gypsy moth, south dakota, insect pests, plant destruction
The gypsy moth has been the most destructive insect pest of trees and shrubs in the eastern United States following its introduction in 1869. Large infestations are capable of completely defoliating deciduous trees over extensive areas. Defoliation alters the environment, reducing shade and affecting water quality. Defoliation also weakens trees and predisposes them to attack from other insects and diseases, often resulting in tree mortality. A major annoyance in urban and recreational areas, in addition to the unsightliness of defoliated trees, is the presence of masses of caterpillars and fecal droppings resulting from heavy gypsy moth infestations. In addition, some people are allergic to the irritating hairs of the caterpillars.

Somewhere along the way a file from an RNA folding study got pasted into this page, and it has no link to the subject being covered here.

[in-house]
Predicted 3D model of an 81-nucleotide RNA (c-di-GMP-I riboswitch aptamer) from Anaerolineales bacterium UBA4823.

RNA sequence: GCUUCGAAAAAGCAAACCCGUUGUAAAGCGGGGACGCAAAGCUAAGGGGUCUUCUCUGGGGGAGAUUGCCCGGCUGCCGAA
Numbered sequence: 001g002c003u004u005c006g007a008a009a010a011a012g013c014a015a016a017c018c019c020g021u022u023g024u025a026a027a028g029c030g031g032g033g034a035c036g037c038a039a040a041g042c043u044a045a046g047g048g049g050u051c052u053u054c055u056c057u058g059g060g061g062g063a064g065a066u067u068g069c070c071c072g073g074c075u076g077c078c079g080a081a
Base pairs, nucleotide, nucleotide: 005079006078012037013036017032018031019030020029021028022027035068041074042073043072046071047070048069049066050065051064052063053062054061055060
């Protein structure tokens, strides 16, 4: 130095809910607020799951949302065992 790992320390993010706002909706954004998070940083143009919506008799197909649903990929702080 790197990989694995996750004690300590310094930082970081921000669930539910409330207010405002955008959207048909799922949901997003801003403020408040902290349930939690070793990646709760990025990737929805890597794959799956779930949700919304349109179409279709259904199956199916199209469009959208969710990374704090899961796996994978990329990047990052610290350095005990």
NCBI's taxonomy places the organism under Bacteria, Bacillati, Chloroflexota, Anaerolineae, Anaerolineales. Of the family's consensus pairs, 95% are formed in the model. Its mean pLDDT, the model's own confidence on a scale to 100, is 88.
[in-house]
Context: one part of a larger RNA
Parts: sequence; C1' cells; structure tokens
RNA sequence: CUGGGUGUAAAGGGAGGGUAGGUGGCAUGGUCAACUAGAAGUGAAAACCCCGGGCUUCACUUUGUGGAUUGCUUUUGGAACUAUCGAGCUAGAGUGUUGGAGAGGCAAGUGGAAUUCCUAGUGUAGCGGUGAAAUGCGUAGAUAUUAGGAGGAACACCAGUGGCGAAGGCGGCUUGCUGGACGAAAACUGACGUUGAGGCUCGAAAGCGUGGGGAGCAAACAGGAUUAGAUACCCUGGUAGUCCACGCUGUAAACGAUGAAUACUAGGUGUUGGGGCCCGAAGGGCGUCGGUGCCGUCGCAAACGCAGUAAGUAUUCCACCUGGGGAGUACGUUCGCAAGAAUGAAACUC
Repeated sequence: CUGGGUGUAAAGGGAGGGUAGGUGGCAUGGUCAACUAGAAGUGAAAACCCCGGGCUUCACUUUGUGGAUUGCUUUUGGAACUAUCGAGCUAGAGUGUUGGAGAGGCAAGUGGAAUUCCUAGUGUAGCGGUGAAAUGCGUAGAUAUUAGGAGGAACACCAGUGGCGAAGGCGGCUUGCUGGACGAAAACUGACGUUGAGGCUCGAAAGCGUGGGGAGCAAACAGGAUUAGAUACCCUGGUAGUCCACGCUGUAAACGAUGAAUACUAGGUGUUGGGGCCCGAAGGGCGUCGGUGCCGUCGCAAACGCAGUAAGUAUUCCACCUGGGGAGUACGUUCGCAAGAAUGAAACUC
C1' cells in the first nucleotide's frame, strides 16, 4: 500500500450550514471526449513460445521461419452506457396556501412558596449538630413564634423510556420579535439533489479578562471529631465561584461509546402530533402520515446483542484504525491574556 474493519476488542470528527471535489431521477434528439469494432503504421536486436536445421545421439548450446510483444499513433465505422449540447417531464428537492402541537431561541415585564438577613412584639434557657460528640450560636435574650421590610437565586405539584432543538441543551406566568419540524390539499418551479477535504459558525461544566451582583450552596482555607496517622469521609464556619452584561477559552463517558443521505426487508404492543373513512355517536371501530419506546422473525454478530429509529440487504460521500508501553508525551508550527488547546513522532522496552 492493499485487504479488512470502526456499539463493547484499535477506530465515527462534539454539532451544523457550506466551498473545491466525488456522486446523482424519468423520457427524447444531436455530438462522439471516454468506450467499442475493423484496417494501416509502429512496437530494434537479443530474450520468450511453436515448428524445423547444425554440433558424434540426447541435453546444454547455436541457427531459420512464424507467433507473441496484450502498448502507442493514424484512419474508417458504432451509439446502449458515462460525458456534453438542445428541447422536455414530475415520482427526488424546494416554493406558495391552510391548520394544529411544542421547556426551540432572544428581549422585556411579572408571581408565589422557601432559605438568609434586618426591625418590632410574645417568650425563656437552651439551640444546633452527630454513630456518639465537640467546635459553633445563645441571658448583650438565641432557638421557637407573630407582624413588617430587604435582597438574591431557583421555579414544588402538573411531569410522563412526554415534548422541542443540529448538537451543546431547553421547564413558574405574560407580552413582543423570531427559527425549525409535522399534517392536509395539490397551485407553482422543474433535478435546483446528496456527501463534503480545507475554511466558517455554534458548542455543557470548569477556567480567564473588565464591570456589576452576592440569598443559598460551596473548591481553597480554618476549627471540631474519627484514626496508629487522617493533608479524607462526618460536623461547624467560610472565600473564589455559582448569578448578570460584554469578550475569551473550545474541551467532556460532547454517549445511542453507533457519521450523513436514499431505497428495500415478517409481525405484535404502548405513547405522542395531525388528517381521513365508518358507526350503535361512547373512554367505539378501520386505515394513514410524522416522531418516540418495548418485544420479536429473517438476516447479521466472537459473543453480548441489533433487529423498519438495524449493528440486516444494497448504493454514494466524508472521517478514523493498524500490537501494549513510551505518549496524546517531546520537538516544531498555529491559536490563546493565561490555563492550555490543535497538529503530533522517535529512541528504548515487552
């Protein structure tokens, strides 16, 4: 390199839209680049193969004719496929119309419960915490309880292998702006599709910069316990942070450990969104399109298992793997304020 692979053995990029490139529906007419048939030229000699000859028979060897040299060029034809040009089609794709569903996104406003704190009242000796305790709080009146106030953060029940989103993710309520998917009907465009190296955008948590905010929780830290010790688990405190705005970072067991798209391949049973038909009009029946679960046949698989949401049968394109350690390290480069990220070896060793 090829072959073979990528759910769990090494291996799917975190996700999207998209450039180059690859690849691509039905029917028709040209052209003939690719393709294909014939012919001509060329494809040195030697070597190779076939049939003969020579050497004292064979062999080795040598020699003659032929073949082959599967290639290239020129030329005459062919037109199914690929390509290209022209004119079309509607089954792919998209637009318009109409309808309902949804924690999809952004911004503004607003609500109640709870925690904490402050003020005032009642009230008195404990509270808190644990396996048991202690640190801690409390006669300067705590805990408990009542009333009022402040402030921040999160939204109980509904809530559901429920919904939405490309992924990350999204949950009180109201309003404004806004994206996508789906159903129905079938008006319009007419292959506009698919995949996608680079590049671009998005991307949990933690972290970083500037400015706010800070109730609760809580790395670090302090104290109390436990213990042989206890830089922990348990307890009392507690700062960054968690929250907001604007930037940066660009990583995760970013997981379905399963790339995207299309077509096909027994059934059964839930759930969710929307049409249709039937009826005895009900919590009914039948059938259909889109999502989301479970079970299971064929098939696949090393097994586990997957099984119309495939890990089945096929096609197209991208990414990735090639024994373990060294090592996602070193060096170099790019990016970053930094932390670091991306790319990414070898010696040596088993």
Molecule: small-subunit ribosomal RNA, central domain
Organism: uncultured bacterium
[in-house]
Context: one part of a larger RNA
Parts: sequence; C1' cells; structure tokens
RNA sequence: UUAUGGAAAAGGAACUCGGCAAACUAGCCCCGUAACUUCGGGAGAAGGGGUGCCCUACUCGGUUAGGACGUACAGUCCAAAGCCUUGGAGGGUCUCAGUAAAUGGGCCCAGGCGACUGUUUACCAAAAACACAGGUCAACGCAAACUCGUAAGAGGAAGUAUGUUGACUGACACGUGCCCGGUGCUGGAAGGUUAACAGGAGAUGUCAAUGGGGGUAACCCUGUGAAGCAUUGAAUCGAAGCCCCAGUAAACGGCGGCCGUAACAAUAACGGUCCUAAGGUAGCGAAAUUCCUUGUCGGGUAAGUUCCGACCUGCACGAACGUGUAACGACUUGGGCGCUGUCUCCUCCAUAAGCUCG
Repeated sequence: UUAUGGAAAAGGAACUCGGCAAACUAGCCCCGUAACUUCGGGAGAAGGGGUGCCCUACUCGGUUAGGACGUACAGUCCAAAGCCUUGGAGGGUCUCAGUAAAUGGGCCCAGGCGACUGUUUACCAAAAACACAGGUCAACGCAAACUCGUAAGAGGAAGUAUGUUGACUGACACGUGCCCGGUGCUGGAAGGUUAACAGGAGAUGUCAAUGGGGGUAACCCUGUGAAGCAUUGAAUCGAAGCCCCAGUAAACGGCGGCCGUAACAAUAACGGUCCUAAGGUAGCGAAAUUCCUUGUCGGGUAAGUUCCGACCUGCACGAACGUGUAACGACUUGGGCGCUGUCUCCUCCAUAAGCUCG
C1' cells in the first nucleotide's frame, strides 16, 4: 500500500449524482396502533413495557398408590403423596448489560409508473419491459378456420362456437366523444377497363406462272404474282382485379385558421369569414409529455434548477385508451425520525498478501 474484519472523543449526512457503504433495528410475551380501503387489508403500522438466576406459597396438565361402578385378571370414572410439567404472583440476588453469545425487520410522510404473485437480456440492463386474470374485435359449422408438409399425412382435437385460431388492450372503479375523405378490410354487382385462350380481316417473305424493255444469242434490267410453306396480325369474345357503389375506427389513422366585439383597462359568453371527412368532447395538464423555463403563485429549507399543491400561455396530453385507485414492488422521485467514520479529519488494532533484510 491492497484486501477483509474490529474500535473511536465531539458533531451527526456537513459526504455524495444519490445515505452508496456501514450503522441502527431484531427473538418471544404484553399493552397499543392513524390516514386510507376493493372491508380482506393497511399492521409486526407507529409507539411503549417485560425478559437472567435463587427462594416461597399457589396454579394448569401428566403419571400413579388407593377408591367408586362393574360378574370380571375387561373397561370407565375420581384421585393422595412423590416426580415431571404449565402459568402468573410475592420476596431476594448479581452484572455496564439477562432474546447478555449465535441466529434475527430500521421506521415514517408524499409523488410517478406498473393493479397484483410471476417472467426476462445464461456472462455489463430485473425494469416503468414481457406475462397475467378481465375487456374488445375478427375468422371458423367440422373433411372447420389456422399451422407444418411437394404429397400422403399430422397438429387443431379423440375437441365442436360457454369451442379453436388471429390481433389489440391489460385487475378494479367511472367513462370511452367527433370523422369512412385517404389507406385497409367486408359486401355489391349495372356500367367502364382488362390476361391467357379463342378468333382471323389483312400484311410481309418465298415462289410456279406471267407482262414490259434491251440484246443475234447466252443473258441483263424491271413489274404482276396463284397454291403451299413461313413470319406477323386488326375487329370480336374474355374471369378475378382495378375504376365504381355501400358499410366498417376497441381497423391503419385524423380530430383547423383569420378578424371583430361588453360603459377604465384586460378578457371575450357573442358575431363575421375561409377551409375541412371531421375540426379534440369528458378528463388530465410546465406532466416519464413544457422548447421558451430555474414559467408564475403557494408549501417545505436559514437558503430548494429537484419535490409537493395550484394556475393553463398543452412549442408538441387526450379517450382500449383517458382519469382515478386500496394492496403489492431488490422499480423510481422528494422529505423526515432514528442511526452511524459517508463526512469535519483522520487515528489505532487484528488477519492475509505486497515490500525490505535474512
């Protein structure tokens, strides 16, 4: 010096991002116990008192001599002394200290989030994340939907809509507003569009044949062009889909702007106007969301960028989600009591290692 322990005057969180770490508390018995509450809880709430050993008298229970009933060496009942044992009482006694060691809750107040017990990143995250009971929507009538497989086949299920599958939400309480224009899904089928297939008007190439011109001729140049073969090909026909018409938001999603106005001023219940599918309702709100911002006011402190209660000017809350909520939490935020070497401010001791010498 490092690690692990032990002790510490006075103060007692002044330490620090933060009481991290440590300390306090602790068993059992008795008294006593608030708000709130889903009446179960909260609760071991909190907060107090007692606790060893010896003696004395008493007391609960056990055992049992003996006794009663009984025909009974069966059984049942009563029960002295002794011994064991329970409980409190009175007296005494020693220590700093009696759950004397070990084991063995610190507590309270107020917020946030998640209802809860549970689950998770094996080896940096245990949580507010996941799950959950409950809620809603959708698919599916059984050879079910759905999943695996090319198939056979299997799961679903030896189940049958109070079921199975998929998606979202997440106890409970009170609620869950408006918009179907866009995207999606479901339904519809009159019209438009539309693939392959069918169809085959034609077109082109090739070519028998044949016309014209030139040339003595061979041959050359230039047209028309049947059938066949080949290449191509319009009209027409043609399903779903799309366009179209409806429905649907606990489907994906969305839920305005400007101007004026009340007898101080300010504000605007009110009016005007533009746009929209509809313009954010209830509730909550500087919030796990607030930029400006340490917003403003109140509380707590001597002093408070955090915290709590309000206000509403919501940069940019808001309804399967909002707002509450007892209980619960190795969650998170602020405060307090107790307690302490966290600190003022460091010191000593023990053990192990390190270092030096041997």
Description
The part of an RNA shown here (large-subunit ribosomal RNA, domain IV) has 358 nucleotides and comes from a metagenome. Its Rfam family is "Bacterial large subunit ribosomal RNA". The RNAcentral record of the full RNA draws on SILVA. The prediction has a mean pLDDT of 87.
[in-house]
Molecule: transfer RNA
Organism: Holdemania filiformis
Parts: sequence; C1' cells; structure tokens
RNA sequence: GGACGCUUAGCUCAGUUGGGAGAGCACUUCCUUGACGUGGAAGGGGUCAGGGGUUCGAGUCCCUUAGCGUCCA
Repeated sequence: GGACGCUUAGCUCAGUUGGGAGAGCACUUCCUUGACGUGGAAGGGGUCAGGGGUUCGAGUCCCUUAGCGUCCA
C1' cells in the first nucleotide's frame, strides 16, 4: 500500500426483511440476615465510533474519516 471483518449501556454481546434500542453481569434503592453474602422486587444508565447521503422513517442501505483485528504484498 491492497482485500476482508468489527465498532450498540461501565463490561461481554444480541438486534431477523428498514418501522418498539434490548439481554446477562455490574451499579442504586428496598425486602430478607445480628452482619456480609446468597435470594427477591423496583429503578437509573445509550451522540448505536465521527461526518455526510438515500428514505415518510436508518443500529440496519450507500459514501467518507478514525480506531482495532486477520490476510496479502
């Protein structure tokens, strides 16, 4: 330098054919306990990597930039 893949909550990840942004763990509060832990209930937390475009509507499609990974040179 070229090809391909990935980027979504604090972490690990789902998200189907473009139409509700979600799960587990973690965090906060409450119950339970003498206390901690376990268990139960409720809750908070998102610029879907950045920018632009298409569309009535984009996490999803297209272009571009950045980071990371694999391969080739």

McLeod, Murdick, "Gypsy Moth in South Dakota" (2002). SDSU Extension Extra Archives. 298.